Tags Matching: bryan hitch

She-Hitch

Ultimates it’s not, but we’ve all got to make rent I suppose.

Bryan Hitch is one of the best in comics. Even if you hate his style and blame him for the “decompression of comic story telling” (but that’s a phrase for hicks who don’t understand there is more than one way to tell a story, so I know you wouldn’t use it), you’ve got to love his precision. When he’s on his game, there are few who do BIGGER better than he does. This page may not be one of his finer moments, but it’s a fun, affordable collectable that celebrates a career that made careers for those around it and contributed to the medium being used in new ways. Buy.

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The Avengers Ultimatium

With release of Thor and Captain America right around the corner, and Joss Whedon already at work on the set of The Avengers movie I thought it would be good time to look at what could possibly be seen as the best source material for that movie. The Ultimate Avengers, or simply The Ultimates was yet another attempt of Marvel to reboot their already confusing universe. But unlike most reboot/alternative realities this one paid off; with the legedary duo of Mark Millar and Bryan Hitch at the helm it’s no wonder. Millar’s take on The Ultimates is an interesting mix of real world humanism and superhero action which for any comic writer presents as special kind of problem. On the one hand you’ve got a who’s who of Marvel royalty which means you’ve got to make sure everyone gets equal coverage and that your characters are balanced, but you also have to make that the story doesn’t drag otherwise readers will lose interest. Millar manages to pull off, in my opinion, the impossible creating flawed yet still heroic icons that rethink the nature of the superheros. Added to this is amazing art styling of Bryan Hitch [a personal favorite of mine] who draws superheros in more a classical style as good looking people who just happen to be in ridiculous shape; the one exception obviously being The Hulk. Out of all the Ultimate story lines this is my favorite, it has sharp writing that easily out does any movie script and the action is some of the best I’ve seen in any Marvel comic. If you’re looking to pick up volume one kerrypride1 has it.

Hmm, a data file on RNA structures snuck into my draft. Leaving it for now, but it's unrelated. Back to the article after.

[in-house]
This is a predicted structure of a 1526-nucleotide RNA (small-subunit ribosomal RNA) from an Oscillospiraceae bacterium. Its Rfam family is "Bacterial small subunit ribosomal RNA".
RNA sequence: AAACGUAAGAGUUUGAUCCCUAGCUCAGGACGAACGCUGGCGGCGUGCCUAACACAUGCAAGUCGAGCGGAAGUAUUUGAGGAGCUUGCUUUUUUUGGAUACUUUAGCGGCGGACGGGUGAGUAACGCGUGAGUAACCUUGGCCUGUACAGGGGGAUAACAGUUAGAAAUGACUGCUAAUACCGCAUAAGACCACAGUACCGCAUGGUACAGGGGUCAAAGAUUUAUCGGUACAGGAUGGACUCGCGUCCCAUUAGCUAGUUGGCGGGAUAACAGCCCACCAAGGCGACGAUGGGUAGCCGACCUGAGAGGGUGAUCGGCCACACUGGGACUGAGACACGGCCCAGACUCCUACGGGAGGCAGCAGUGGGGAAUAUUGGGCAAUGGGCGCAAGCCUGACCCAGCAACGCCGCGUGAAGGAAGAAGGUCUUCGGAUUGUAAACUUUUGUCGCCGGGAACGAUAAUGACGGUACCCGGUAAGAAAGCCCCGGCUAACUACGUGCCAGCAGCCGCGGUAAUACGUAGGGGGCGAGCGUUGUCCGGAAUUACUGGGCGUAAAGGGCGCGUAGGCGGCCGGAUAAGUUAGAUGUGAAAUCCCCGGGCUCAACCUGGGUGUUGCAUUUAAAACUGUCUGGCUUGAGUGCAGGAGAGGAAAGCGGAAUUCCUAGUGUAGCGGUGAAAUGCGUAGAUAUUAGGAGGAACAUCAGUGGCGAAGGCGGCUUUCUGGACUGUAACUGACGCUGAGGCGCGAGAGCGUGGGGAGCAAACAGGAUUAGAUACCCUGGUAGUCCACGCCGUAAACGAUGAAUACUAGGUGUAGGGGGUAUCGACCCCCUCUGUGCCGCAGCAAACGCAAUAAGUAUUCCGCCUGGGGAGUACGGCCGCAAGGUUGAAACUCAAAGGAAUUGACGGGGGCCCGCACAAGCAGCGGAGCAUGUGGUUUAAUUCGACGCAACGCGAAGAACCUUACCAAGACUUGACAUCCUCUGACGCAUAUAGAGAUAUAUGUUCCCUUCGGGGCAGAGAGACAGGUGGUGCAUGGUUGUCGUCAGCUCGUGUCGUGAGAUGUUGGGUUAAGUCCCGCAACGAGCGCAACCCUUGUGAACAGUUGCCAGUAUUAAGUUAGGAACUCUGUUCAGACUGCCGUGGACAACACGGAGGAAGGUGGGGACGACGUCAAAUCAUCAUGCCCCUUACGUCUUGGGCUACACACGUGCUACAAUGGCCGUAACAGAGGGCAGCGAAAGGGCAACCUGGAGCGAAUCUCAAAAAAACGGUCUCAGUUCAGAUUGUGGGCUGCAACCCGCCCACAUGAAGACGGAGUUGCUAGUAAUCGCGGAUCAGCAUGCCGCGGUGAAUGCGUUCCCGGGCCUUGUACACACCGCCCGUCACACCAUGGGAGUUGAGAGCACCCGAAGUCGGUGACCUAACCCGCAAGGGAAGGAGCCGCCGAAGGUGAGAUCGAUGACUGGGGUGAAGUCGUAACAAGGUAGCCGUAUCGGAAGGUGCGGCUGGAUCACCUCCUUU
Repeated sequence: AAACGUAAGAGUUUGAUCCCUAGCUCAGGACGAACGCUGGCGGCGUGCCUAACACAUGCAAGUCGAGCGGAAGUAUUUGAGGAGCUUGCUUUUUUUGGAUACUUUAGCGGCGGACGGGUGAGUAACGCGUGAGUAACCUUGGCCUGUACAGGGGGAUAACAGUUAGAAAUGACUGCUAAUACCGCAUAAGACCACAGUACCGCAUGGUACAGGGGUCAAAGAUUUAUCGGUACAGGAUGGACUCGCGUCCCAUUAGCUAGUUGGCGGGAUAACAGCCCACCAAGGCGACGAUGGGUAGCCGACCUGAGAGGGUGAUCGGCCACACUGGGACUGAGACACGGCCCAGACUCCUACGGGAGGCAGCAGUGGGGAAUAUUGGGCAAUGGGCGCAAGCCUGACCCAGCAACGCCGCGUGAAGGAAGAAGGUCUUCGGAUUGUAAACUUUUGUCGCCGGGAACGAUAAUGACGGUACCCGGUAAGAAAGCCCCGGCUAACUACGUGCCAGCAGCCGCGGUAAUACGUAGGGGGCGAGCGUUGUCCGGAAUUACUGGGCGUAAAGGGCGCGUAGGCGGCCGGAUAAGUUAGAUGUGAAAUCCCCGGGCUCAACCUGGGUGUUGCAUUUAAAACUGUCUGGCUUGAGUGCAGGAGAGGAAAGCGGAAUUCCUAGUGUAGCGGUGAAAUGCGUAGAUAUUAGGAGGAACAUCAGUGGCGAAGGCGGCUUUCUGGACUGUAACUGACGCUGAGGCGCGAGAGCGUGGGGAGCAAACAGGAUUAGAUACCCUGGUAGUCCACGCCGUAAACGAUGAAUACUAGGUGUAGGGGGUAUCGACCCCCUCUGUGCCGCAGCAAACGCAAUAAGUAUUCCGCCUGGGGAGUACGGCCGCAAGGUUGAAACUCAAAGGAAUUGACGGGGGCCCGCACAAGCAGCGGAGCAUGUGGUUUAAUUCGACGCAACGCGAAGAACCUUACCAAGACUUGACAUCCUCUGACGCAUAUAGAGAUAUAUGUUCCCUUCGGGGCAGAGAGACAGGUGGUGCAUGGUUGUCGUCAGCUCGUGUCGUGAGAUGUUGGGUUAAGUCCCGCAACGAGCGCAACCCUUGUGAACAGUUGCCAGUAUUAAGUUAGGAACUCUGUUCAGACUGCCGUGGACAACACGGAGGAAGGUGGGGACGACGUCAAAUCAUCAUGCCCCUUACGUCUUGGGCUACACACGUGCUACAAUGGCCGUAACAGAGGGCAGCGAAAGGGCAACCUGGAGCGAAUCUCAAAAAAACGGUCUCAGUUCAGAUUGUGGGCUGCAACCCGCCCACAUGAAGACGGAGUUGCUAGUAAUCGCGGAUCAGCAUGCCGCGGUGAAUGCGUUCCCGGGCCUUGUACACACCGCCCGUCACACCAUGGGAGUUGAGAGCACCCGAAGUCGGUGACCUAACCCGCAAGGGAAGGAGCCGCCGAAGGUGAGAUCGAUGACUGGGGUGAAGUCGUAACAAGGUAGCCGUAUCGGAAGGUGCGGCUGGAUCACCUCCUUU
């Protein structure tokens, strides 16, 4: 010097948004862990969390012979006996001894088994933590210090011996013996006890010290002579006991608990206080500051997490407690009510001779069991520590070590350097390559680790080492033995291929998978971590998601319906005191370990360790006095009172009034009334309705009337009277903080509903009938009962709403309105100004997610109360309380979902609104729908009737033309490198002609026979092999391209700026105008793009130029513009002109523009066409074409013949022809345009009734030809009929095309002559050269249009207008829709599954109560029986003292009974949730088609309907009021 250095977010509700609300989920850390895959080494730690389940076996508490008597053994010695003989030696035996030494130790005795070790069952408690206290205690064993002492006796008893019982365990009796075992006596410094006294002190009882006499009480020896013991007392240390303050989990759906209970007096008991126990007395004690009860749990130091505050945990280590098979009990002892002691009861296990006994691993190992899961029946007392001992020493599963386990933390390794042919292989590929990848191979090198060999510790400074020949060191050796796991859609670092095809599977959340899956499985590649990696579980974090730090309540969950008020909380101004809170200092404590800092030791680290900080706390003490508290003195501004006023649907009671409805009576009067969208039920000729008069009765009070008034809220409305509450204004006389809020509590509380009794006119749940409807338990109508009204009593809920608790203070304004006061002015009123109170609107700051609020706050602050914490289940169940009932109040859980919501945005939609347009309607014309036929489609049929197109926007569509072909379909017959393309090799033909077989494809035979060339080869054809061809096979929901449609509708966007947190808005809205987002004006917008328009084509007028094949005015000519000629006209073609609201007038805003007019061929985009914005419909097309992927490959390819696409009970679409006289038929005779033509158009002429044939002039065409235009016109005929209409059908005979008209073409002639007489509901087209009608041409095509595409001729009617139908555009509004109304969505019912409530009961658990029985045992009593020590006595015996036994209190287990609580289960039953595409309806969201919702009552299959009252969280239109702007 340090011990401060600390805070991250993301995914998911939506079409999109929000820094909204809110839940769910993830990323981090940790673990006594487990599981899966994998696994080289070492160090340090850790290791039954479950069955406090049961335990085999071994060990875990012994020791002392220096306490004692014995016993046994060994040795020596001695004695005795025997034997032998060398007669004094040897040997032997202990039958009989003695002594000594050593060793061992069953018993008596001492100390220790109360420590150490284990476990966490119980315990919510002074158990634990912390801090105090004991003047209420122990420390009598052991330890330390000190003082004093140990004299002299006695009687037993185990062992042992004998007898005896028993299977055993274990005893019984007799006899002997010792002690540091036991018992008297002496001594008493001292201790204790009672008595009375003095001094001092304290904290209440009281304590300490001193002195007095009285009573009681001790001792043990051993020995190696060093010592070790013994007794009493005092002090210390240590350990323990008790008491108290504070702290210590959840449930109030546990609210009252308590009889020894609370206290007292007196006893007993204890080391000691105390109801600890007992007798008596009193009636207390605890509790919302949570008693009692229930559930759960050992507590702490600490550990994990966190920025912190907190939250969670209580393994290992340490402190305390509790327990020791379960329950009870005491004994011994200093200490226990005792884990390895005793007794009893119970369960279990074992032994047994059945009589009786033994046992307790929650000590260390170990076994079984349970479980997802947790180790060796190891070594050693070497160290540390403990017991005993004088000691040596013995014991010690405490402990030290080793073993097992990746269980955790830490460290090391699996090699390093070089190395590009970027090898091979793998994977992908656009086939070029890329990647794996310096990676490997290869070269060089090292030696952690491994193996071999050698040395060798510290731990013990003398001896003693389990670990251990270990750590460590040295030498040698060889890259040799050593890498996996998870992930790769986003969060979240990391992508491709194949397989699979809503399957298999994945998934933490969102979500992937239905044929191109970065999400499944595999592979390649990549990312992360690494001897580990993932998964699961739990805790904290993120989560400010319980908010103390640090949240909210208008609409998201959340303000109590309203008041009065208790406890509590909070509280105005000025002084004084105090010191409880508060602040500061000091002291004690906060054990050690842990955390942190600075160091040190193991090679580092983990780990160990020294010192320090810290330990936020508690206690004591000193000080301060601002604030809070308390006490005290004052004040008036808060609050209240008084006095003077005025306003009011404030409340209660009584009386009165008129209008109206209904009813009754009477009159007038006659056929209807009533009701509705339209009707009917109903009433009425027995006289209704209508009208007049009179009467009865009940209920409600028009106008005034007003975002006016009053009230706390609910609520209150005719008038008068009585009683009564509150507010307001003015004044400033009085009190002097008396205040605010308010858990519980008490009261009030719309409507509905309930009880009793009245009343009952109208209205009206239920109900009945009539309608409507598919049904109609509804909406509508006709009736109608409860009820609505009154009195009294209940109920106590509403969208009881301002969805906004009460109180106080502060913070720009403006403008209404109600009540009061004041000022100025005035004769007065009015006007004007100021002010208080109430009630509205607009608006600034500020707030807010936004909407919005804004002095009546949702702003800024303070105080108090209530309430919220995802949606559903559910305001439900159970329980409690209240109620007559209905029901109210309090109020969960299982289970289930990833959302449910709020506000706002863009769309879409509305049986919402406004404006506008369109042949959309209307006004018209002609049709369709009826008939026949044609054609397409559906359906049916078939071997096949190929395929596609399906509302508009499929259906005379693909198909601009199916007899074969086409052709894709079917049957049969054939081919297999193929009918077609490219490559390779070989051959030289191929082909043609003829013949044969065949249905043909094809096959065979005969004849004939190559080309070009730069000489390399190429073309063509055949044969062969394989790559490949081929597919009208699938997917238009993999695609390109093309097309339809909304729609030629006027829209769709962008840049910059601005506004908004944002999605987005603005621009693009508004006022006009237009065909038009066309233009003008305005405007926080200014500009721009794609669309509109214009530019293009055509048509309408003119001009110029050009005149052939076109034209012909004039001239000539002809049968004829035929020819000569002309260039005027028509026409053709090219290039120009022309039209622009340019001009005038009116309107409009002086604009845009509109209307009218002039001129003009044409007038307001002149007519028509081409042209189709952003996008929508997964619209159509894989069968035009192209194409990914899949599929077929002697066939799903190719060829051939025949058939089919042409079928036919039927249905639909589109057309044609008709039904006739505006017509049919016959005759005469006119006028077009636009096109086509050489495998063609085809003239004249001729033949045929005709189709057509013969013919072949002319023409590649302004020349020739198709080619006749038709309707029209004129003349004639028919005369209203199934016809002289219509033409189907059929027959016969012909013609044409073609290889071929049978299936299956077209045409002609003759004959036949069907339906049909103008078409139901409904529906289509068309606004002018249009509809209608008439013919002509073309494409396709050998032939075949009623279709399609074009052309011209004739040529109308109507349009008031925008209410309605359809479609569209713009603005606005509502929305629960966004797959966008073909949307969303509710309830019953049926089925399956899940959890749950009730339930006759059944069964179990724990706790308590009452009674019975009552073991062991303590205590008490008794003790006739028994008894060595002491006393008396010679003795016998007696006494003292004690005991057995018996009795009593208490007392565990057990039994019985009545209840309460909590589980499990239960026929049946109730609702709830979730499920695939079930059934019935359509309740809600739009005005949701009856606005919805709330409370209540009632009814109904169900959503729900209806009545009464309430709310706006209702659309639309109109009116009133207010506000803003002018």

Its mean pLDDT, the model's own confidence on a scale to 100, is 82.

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Top 100 Summer Comics #32

Mark Millar has a real wow factor. I feel as though he can turn non-believers into the faithful with his recent comic work, both with Marvel and his creator owned. In particular, his Fantastic Four run felt like a true redemption song for most readers…

#32 – Fantastic Four 555

The first issue of the run is good, but really just samples and sets the table. Here’s the first course, and it’s a doozy. Something for everyone – it has new characters, old characters, speed and the flow of the story is amazing. This is the poll setter of the first story arc, and just dominates. Read the first issue to become intrigued – read this to become engulfed.

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Top 100 Summer Comics #68

HOLY SLOW MONDAY BATMAN!

I’m guilty. Been crazy at work. But got time for this post, and a big handful tomorrow. As many, many, many wise man have said…

Git ‘er dun. (I Cringed.)

#68 – Fantastic Four 554

It was all new. It was exciting. It was… the same old Fantastic Four. The team we have known for going on 50 years VERY soon. But after some ehh years (excluding the Waid / Weiringo team) the FF have had a lot of poorly directed storylines.

Mark Millar came in and kicked ass. (Full of puns today, I’m trying to rein them in.) He took the original recipe, stripped away all the superfluous nonsense and revitalized this series, even if it was just a brief run. This being the first issue really gave the gravity that while this was your father’s fantastic four, it was finally as sharp, fresh, and quick as the original series had been in 1963. It had all of the equatable (galactic implications x family conflict) needs without any of the (convoluted history x complicated family melodrama) failings that plague the series. The dialogue speaks volumes – it’s been at least 30 years since anyone’s written Mr. Fantastic as well as Millar did here.

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